In a Dream Country

by Bestia Mortale

Something woke me — I think it was  a sound, a throbbing of some sort, or  an infant’s cry. Waking was like coming  into focus, as if I was an image in a lens.  I sat up and looked around, a little  alarmed, but it was a dream. I was lying  in a field in the mist, among a crowd of  sleepers. Others were stirring.

I glanced at the people near me.  They were so beautiful. I tried to examine them more closely and became aware  that until I considered walking, they had  no legs. Until I thought of hair, they were  hairless. Until I remembered about men  and women, they had no gender. And  yet, as it turned out, they had everything  but age.

Someone was moving among us,  chatting and laughing, a beautiful woman.  I realized we all were naked. She came  up to me, smiling. I smiled back a little  shyly as she offered a hand to help me  up. Her breasts were large and small, all  different shapes, every sort of nipple. It  occurred to me that she had countless  arms and legs as well, and heads.

I walked beside her through the mist,  leaving the crowd. I became aware in the  strange light that it was not so much  mist as an intricate pattern of swirls, as  if a cloud of colored dust had been frozen in time. The colors were disturbing,  hard to identify. At first I thought there  was something wrong with my vision, but  everything had a clarity I was unused to.

As we left the field, the mist cleared  somewhat and we walked through a deserted city of strange windowless fortresses, down the middle of streets like  shallow troughs. On either side, instead  of sidewalks, there were sunken channels six or eight inches deep in which  were planted twisted, leafless bushes,  some so large they almost blocked the  street.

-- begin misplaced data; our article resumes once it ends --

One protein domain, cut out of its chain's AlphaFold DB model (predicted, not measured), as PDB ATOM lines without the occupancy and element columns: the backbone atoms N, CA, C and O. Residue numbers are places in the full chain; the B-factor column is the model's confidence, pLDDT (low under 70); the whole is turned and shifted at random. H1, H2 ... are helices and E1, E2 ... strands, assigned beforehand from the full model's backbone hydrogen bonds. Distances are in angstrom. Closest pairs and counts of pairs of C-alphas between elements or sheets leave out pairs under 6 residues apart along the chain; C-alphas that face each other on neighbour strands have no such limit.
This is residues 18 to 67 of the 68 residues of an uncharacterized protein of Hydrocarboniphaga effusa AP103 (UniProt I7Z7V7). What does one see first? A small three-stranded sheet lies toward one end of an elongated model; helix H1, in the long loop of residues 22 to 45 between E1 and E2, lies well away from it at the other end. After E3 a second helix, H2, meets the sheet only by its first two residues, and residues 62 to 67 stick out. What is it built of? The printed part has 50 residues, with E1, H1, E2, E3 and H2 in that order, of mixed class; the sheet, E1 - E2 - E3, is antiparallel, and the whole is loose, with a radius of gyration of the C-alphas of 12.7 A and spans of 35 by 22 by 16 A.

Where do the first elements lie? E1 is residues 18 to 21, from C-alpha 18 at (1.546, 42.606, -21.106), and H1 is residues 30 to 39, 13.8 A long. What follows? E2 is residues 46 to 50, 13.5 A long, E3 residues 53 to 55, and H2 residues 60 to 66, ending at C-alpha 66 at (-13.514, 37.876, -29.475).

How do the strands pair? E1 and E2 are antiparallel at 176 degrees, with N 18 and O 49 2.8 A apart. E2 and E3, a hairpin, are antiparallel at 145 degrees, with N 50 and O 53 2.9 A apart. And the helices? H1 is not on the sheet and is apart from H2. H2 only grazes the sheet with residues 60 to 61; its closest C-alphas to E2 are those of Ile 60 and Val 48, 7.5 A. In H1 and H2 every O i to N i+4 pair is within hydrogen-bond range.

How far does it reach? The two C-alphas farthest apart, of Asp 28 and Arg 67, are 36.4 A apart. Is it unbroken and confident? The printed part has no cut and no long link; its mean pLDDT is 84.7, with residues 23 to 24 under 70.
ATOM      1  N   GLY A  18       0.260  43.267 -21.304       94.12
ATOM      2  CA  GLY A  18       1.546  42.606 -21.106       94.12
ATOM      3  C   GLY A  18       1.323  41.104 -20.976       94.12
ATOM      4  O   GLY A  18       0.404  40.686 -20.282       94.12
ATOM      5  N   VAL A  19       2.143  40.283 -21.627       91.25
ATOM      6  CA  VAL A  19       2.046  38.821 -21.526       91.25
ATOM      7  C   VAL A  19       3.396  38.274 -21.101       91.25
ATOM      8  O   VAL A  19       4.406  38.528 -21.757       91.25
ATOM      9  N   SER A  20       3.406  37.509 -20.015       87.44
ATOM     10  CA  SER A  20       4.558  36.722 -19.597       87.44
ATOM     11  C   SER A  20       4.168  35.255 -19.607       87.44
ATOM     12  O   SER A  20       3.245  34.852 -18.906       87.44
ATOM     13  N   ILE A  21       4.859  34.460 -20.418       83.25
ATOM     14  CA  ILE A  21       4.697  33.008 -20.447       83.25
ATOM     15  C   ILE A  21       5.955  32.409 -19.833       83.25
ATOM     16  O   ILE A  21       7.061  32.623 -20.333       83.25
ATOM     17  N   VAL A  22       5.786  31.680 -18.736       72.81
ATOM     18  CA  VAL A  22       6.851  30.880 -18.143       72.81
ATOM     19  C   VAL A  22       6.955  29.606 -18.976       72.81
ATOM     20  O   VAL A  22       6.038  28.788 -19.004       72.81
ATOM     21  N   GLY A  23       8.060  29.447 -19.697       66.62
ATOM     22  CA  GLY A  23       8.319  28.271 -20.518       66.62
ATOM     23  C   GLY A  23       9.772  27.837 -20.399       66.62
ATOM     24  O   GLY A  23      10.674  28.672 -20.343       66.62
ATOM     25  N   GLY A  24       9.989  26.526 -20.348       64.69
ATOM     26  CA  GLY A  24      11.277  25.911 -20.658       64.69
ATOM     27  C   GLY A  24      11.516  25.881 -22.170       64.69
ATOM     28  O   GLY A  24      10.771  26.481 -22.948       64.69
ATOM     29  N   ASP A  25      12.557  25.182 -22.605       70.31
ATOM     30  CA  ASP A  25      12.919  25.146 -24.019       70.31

The whole effect was disturbing and  would have been unpleasant but for the  sky. The sun — though not the sun —  was vast, and not so bright or hot as  normal. Yet its warmth was full of comfort, its light rich and deep. The cloud  formations — not clouds, either, exactly  — towered layer upon layer, an intricate  landscape of unaccustomed color,  depth, striation and structure. Unlike  normal clouds, the closer you looked at  them, the more detail you could see.  Their beauty in the strange light was so  intense as almost to be painful.

Far in the distance, the land rose  away from us. For a while, I thought we  were in a valley of some sort, but then I  realized that there was no horizon —  the mountains and sky were one.

It was the colors that were most  haunting — bright, saturated hues, like  certain stones in water that grow ordinary as they dry — but not reds, greens,  blues, or anything I could put a name to.

“Where are we?” I asked her. “What  is this place?”

She paused, facing me, her face so  many faces. “This is the underside,” she  said.

“What?”

“Of your city, your world.” I could  not understand. “Come, I will show you.”  She led me down a side street to a little  park, full of the enormous leafless  bushes. In the center was a peculiar silvery translucent mound. When we came  to it, my feet sank in it as if it were liquid,  yet without a ripple.

“Here,” she said, standing beside  me. “Look.” She pointed to my feet.

I saw that the mound had a mirror-like underside in which was perfectly reflected the chthonic sky above my head.

“Look deeper,” she said, taking my  hand and squatting down. I squatted  beside her and peered carefully through  the substance. At first I could see nothing, but gradually I made out tiny pinpoints of light beneath the mirrorlike  floor. “There,” she whispered, pointing,  “My sister.” I saw, inexplicably far below  me, familiar and remote, the moon.

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